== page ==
Down on the Farm: Flying Squirrels Begin To Break out Bats
When you take a look at the Giants organization, from top to bottom, they're arguably one of the best in baseball. In fact, in 2009, they were the best in terms of overall organizational record.
Four of the six Giants affiliates made the postseason (San Jose, Fresno, Augusta, Salem-Keizer), and two of those four won their respective league titles (San Jose Giants, Salem-Keizer Volcanoes).
The San Francisco Giants were arguably the most improved team in the majors, and have had one of the biggest transformations of their minor league system since the days of the Build Around Barry Era.
Right in the middle of that minor league system has been manager Andy Skeels. Skeels is a former catcher, like Giants manager Bruce Bochy, Grizzlies manager Steve Decker, and San Jose Giants manager Brian Harper.
In his first four years in the Giants organization, two as the hitting coach and two as manager, he's led his team to the playoffs each year, making it to the finals three years out of four, and winning two championships (2008 - Augusta, 2009 - San Jose).
Usually, that leads to a promotion, and the Giants rewarded Skeels by giving him the reins to the AA Richmond Flying Squirrels. But the Squirrels have had a 2010 far from the success of Skeels' previous teams.
Skeels has never been part of a team in the San Francisco system with a winning percentage under .636. The Squirrels, as of today, are 44-50, (.468).
Yet just as the San Francisco Giants are starting off their second half on the right foot, the Squirrels are channeling that energy and putting together a little run of their own.
I got the opportunity to watch this team live in action this weekend, and the entire experience, from high-fiving Nutzy the Flying Squirrel to the general feel of The Diamond in Richmond, was fantastic. It didn't hurt that the Squirrels took two straight from the Bowie Baysox either.
Following Skeels to Richmond were a trio of outfielders who were possibly the best hitters in the Giants farm system not named Gerald D. Posey. And following their impressive years in 2009, this trio is only just starting to get going at the plate in 2010.
Left fielder Thomas Neal hit .337/.431/.579 last year, bombing 22 home runs and driving in 90 runs. This year he's hitting .287/.351/.429, and with much lower power numbers of eight homers and 46 RBIs.
Fleet-footed center fielder Darren Ford hit .300/.386/.463 in 2009, driving in 50 and swiping 35 bags. His offensive numbers have dropped significantly in 2010, with a hitting line of .239/.299/.344.
Right-fielder Roger Kieschnick had a line of .296/.345/.532 last year. As of right now, Kieschnick is on the disabled list, and his hitting stats have been hurting too, posting a line of .251/.305/.368, a drop of almost 200 points in his slugging percentage. Not surprisingly, his four homers in 2010 do not keep him on pace for the 23 he hit last year for San Jose.
This pitching-dominated team has all the makings of the 2008 San Francisco team, leading the league in ERA (3.53) but near the bottom in batting average (.248). It looks like they need just a couple people to get hot to put it all together, as these three did in San Jose last year.
And three games into the second half, it looks like that offensive help might be on the way.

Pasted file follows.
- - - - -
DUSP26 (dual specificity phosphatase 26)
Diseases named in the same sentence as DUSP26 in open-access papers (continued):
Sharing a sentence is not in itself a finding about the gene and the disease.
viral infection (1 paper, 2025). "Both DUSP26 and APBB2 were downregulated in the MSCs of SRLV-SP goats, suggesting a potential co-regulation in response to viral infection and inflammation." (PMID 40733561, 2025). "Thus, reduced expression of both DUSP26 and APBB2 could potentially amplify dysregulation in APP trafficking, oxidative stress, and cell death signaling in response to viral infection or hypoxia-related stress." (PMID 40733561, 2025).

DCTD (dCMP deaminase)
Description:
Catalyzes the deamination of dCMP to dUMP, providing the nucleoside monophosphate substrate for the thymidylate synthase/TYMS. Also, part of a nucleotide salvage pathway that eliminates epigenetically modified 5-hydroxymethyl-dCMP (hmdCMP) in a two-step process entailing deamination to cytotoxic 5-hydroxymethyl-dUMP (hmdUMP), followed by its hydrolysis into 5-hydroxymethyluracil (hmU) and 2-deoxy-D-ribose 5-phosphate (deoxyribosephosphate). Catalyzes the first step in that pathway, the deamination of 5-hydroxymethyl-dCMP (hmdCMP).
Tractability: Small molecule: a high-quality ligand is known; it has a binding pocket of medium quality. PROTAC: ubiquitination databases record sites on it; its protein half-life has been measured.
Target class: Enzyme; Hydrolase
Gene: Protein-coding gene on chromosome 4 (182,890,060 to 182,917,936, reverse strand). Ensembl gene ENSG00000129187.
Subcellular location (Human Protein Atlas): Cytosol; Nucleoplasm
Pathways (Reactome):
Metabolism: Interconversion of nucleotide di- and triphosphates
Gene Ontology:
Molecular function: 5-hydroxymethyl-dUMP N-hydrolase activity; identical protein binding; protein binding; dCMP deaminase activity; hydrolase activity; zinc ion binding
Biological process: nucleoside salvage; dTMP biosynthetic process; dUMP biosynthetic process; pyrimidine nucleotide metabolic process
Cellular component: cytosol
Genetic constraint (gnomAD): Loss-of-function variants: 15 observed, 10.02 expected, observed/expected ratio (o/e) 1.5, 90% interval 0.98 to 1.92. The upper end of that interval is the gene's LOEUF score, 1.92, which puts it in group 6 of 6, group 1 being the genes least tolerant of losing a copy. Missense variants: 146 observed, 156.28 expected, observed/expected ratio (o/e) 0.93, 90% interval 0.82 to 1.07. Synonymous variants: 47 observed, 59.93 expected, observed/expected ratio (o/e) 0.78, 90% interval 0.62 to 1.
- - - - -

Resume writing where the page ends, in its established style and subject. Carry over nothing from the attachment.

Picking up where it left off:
First-baseman Brandon Belt has starred these past two weeks as the new addition to the Squirrels offense, batting a torrid .404 with five home runs and nine RBI in only 14 games since being promoted.
That has galvanized the other hitters on this team, as Neal, Ford, outfielder Clay Timpner, and third-baseman Conor Gillaspie have also heated up in the recent weeks.
Gillaspie, a first round pick in 2008, is hitting .424 in his last 10 games, including a 2-4 game Saturday night and a 1-2 game with a triple on Sunday.
Timpner has been solid all season, being the only Squirrel consistently around .300 all season. After a 2-4 night with an RBI on Saturday, he followed it with a 2-3, two-RBI game on Sunday, and raised his average to .295 on the year.
Ford has also picked it up offensively, tallying four multi-hit games out of his last seven, including a three-hit performance Sunday. He also drove in two important runs on Saturday, one with a sacrifice fly and the other with a hustling double in the eighth.
And Thomas Neal, the offensive prodigy from last year, also had a good Sunday, going 2-4 and driving in his 46th RBI of the year.
Lefty Clayton Tanner took a one-hitter into the seventh on Saturday and only allowed two runs in 7.1 innings while striking out five. Craig Wescott followed that up today with another 7.0 inning performance, giving up two runs (one earned) and striking out nine.
Basically, just like the Giants up on top of the system, this team's fate lies in its bats. They have the pitching. That's for sure.
If they can start to hit, they'll rocket to the top of this league. Although they are 14.0 games back of first place, and might be out of first place for now, any improvement in their hitting will be reflected by a record of over .500 at the end of the season.
This weekend showed what they're capable of. They know how to hit, and they can see up and down the system what hitting can do to your chances of winning a championship.
The Squirrels might be new to Richmond, but Richmond is crazy about them already. All they need to do is to start going nuts with the bats.
(Photo courtesy of Real Life Studios)
What is the duplicate article?
Why is this article offensive?
Where is this article plagiarized from?
Why is this article poorly edited?